Please use this identifier to cite or link to this item:
|Scopus||Web of Science®||Altmetric|
|Title:||Remember-Know: A Matter of Confidence|
|Citation:||Psychological Review, 2004; 111(2):524-542|
|Publisher:||Amer Psychological Assoc|
|Abstract:||This article critically examines the view that the signal detection theory (SDT) interpretation of the remember-know (RK) paradigm has been ruled out by the evidence. The author evaluates 5 empirical arguments against a database of 72 studies reporting RK data under 400 different conditions. These arguments concern (a). the functional independence of remember and know rates, (b). the invariance of estimates of sensitivity, (c). the relationship between remember rates and overall hit and false alarm rates, (d). the relationship between RK responses and confidence judgments, and (e). dissociations between remember and overall hit rates. Each of these arguments is shown to be flawed, and despite being open to refutation, the SDT interpretation is consistent with existing data from both the RK and remember-know-guess paradigms and offers a basis for further theoretical development.|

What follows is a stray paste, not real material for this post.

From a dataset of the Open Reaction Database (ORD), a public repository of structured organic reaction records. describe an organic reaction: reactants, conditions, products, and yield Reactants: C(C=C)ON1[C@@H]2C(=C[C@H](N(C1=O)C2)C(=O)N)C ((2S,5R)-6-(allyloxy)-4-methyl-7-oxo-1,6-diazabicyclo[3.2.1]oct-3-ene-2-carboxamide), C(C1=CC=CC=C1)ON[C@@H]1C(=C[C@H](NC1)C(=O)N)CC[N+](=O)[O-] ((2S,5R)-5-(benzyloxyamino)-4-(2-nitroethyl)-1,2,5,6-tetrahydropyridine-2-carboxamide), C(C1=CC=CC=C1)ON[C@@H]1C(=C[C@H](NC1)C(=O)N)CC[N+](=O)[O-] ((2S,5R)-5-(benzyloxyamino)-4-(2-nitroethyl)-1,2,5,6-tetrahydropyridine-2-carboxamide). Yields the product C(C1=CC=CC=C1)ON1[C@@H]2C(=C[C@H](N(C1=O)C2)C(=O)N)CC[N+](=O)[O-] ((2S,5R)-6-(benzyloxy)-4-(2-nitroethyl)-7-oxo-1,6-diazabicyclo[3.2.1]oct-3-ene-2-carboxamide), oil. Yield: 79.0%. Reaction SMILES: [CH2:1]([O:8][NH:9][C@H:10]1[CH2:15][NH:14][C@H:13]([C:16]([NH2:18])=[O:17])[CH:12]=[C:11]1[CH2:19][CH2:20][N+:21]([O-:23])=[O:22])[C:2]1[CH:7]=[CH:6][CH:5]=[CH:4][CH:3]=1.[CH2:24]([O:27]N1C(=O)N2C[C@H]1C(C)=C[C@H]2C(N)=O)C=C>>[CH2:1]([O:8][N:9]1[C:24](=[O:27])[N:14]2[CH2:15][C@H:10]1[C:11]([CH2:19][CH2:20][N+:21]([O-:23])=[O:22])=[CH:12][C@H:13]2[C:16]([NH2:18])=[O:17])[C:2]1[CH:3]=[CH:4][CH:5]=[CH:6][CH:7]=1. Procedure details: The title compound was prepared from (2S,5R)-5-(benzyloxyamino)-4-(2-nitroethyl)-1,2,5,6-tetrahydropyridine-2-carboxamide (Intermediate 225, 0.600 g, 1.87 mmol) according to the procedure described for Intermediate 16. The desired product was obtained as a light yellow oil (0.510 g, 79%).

|Keywords:||Humans; Judgment; Psychological Theory; Models, Psychological; Signal Detection, Psychological|
|Description:||This article may not exactly replicate the final version published in the APA journal. It is not the copy of record.|
|Appears in Collections:||Psychology publications|
Files in This Item:
There are no files associated with this item.
Items in DSpace are protected by copyright, with all rights reserved, unless otherwise indicated.